A prohibition has been imposed on direct marketing through electronic communication to individuals without obtaining their prior consent.

Notwithstanding the above, there are exemptions given under the Data Protection Law which allow the competent authority or the controllers to process personal data without compliance with certain provisions. These exceptions are as follows:

  • Protection of national and public security;
  • Protection of international relations of the State;
  • Protection of economic or financial interests of the State;
  • Prevention, collection of data on or investigation of a crime;
  • Execution of a task related to public interest in accordance with the law;
  • Execution of an obligation under the law or an order from the court of competent jurisdiction;
  • Protection of vital individual interests;
  • For purposes of scientific research carried out for the public interest; and
  • Collection of the information needed for investigating a criminal offense, upon an official request from the investigation authorities.

The Data Protection Law prescribes high financial penalties for non-compliance or legislative breaches. The penalties will range from QAR 1,000,000 to QAR 5,000,000. However, it is notable that the penalties are financial only and imprisonment is not a prescribed sanction under this law.

Impact on the Qatari Financial Sector:

Banks in the Qatar are regulated by the Qatar Central Bank (“QCB”) save for banks who operate within the Qatar Financial Center (“QFC”). QFC banks are excluded from the scope of this article as the QFC promulgated its own Data Protection Rules and Data Protection Regulations back in 2005 which apply to all companies operating in the QFC including banks.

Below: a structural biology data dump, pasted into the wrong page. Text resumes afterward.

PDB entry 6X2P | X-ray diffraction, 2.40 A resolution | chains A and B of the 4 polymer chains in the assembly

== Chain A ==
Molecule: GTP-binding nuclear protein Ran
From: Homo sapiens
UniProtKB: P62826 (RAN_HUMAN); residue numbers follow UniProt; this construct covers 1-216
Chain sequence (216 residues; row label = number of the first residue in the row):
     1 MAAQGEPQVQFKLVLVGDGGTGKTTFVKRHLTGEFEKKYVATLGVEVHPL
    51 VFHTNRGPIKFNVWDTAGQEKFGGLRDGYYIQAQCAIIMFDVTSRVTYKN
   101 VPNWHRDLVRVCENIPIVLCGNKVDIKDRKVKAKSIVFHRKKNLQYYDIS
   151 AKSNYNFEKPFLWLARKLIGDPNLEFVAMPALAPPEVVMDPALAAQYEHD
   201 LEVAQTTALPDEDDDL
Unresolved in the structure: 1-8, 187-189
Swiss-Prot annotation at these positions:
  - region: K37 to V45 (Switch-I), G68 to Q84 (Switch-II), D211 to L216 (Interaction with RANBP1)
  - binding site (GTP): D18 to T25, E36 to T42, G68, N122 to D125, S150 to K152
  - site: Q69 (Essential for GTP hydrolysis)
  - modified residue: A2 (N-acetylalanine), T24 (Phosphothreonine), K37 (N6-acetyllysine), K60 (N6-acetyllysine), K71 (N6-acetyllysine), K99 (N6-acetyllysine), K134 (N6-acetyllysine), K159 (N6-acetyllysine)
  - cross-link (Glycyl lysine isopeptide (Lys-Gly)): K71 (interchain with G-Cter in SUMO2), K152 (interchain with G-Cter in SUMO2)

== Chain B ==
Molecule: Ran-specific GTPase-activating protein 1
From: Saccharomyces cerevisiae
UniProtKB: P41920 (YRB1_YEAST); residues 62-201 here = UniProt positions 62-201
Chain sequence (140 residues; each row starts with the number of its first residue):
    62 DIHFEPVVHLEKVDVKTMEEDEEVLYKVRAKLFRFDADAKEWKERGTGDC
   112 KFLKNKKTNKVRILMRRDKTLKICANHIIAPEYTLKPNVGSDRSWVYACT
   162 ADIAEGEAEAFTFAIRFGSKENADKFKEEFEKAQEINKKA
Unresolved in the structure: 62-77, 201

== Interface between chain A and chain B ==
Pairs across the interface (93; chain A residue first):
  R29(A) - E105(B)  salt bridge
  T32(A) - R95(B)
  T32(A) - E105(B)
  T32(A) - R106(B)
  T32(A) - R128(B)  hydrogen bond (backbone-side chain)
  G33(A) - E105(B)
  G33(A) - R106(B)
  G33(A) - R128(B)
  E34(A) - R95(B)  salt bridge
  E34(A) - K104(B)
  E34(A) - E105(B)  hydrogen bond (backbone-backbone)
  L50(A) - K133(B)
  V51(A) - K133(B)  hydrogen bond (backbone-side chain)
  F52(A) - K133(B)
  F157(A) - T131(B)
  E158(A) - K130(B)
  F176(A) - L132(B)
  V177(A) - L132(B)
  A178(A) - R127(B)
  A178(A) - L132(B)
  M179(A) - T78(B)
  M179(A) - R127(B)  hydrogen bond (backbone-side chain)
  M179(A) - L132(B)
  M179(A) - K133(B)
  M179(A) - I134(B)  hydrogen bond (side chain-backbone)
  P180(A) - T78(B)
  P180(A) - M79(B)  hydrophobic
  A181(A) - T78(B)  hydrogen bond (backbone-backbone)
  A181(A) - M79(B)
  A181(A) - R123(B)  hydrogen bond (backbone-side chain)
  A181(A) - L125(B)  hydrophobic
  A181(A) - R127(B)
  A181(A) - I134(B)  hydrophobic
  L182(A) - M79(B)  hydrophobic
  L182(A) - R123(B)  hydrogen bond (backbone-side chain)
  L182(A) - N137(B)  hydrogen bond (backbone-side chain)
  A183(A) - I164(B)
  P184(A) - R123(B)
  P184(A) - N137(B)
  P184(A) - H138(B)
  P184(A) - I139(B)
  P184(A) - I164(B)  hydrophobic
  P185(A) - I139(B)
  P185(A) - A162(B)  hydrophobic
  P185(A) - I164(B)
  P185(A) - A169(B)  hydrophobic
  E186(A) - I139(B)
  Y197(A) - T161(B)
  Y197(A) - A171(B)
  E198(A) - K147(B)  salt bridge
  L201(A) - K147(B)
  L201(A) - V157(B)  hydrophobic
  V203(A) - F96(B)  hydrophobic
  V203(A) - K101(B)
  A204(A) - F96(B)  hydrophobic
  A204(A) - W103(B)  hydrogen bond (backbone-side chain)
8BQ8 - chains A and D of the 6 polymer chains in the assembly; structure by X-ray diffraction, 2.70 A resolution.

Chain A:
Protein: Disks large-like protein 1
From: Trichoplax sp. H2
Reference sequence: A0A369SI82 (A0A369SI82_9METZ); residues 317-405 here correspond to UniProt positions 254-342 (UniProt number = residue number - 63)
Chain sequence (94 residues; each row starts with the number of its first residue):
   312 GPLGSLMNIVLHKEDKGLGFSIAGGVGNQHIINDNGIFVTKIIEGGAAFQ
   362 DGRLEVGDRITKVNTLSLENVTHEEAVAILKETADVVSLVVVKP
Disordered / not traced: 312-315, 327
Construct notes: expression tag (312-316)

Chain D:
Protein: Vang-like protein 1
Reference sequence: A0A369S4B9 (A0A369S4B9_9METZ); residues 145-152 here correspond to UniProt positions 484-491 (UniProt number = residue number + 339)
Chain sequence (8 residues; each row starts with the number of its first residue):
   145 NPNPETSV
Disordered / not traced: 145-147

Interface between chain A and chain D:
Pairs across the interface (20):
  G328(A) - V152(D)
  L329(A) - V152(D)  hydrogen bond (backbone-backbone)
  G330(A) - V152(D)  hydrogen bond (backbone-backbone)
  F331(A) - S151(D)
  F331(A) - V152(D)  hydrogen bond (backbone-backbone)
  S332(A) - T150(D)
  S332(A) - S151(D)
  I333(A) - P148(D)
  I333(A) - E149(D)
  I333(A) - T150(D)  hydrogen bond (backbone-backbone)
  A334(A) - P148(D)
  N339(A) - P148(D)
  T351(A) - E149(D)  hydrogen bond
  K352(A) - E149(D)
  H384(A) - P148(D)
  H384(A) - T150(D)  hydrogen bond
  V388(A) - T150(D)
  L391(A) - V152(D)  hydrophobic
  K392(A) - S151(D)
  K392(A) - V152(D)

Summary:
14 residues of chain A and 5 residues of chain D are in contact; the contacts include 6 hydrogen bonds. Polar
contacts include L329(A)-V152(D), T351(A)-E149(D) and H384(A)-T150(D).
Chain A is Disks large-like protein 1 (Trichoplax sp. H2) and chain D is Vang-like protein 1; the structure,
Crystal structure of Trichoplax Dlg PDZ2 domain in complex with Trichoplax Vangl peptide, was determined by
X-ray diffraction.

The QCB has issued instructions to the banks to establish mechanisms and procedures which will safeguard the personal information and data of their customers. These banks are required to follow stringent guidelines to ensure that their computer systems/networks are well protected and proper encryption methods and information monitoring are in place.

The enactment of Data Protection Law may cause some practical difficulties for the banks either due to lack of clarity or the subjective nature of the law. To identify a couple of examples – under the Instructions to the Banks issued by the QCB, banks are directed to retain customers’ information for at least 15 years. However, the Data Protection Law grants a right to the individual to demand deletion of their personal information once the purpose for which the information was collected has been fulfilled, which may result in non-compliance with the aforementioned retention period. Another example relates to the ‘Know Your Client’ (KYC) process that the banks are required to undertake. During this process certain personal data of a private nature (as defined in the Data Protection Law) may be gathered by the bank. However, according to the Data Protection Law, such information may only be processed after obtaining permission of the relevant department of the Ministry of Transport and Communications. It is not clear whether the banks would need a blanket approval from the Ministry of Transport and Communications in this regard or would such permission differ from case to case. This may be a cumbersome process for the banks.